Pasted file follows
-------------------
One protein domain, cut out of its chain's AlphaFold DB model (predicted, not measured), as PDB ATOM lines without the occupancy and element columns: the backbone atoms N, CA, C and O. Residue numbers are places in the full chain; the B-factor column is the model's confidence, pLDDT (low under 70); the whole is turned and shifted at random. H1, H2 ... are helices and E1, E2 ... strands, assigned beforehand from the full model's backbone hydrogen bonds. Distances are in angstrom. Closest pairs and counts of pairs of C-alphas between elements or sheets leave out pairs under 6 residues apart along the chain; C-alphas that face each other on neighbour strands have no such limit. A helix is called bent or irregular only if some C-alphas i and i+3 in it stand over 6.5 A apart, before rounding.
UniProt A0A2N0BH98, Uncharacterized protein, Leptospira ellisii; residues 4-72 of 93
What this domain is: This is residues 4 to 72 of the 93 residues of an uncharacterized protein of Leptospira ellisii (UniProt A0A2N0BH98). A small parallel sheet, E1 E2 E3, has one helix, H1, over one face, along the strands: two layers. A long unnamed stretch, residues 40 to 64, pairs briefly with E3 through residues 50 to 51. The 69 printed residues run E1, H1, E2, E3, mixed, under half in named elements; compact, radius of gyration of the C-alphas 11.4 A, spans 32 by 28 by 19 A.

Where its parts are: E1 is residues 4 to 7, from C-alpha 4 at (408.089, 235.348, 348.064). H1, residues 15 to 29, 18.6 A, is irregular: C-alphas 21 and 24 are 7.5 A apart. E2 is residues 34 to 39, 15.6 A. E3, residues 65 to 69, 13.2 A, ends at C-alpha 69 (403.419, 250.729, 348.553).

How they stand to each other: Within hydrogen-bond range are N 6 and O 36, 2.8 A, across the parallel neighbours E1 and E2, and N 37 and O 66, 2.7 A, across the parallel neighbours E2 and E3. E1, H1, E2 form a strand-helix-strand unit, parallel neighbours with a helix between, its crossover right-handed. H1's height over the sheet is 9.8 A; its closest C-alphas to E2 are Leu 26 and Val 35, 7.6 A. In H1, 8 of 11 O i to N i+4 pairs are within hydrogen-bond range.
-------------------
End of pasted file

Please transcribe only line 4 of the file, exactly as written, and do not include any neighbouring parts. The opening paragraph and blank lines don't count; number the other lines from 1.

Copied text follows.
How they stand to each other: Within hydrogen-bond range are N 6 and O 36, 2.8 A, across the parallel neighbours E1 and E2, and N 37 and O 66, 2.7 A, across the parallel neighbours E2 and E3. E1, H1, E2 form a strand-helix-strand unit, parallel neighbours with a helix between, its crossover right-handed. H1's height over the sheet is 9.8 A; its closest C-alphas to E2 are Leu 26 and Val 35, 7.6 A. In H1, 8 of 11 O i to N i+4 pairs are within hydrogen-bond range.